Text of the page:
In 1894, it had been determined that municipal facilities could no longer adequately care for the great numbers of indigent insane. Ward’s Island also in the East River was consequently ceded to the State of New York, and all New York City mental patients were transferred to hospitals there. The Lunatic Asylum was renamed Metropolitan Hospital and became a general hospital with special emphasis on the treatment of tubercular patients. In the 1950’s the buildings on the Island were abandoned for new quarters in Manhattan. By the late 1960’s the Island redevelopment project of the New York State Urban Development Corporation, threatened the old Asylum with demolition. Fortunately it was decided, on the basis of recommendations made by the Landmarks Preservation Commission and a report prepared by the noted architectural historian, Henry-Russell Hitchcock, to preserve the central Octagon. Demolition of the two wings which projected at right angles to the south and west was completed in 1970, and temporary preservation measures were taken for the Octagon under the direction of the New York architect, Giorgio Cavaglieri, who also restored two other buildings on the island, the Blackwell House and Chapel of the Good Shepherd.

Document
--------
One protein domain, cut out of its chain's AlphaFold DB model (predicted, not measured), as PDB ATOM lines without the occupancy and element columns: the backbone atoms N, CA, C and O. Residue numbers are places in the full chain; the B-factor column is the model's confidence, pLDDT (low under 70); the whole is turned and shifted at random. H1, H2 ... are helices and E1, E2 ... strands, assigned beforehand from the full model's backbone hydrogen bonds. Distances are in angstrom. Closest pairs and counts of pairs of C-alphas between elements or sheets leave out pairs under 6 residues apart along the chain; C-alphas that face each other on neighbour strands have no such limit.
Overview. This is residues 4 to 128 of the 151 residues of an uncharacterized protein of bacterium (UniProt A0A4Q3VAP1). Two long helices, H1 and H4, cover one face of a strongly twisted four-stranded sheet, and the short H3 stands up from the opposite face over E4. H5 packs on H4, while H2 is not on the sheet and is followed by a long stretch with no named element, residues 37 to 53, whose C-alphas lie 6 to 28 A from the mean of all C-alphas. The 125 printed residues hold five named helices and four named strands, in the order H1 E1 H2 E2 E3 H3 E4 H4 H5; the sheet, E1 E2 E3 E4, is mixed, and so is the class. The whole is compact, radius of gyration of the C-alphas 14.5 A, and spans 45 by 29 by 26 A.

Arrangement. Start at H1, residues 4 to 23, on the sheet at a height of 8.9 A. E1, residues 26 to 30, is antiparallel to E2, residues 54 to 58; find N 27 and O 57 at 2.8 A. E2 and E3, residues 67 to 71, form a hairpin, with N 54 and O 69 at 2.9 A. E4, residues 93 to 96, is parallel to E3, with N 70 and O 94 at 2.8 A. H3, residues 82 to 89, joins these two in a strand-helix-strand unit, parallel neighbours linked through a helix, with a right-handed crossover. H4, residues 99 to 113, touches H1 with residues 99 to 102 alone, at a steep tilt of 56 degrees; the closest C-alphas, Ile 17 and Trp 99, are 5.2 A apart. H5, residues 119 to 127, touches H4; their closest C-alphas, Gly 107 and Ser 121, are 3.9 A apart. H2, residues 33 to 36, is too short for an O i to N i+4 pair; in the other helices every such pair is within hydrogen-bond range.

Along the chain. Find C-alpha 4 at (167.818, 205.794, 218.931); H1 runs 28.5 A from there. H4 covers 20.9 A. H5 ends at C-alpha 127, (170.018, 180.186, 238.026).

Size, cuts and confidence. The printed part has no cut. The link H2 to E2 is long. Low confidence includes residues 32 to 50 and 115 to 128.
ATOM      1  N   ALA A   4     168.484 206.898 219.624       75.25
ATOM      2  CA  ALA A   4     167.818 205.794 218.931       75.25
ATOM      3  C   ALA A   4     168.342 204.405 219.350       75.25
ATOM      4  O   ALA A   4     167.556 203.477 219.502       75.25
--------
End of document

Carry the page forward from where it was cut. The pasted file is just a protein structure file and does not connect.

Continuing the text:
The Octagon has a complicated history of alteration and modification, which has been carefully traced by Jane B. Davies, an authority on the work of A. J. Davis. The original 1834-35 design by Davis was in what he termed the “Tuscan Style.” The Octagon was to have had a low-pitched hip roof with wide eaves and a central skylight. Construction of the Asylum had barely begun, however, when the City Council ordered work halted because of disagreements over the design. In 1837, work resumed, but Davis’ great U-shaped plan was reduced to a single octagon joined to a single east-west wing. The upper portion of the Octagon was altered to include a crenelated cupola and the architectural detail was changed to the Greek Revival style. Davis had intended the Octagon to house a kitchen, dining hall, day rooms, a laundry, and baths. It now became the administrative center and main entrance as well as the living quarters for the Resident Physician. This phase of construction was completed in 1839, under the supervision of two master-builders, as Davis was apparently no longer associated with the project. In 1847-48, a north-south wing was built repeating the style of the earlier east-west wing. Architect Joseph M. Dunn was commissioned in 1879 to alter the Asylum. He raised the wings one story in height and, to retain the visual prominence of the Octagon, added a dome-like convex mansard roof with Neo-Greco detail. To further enhance the Octagon, a new main entrance was constructed with a double staircase.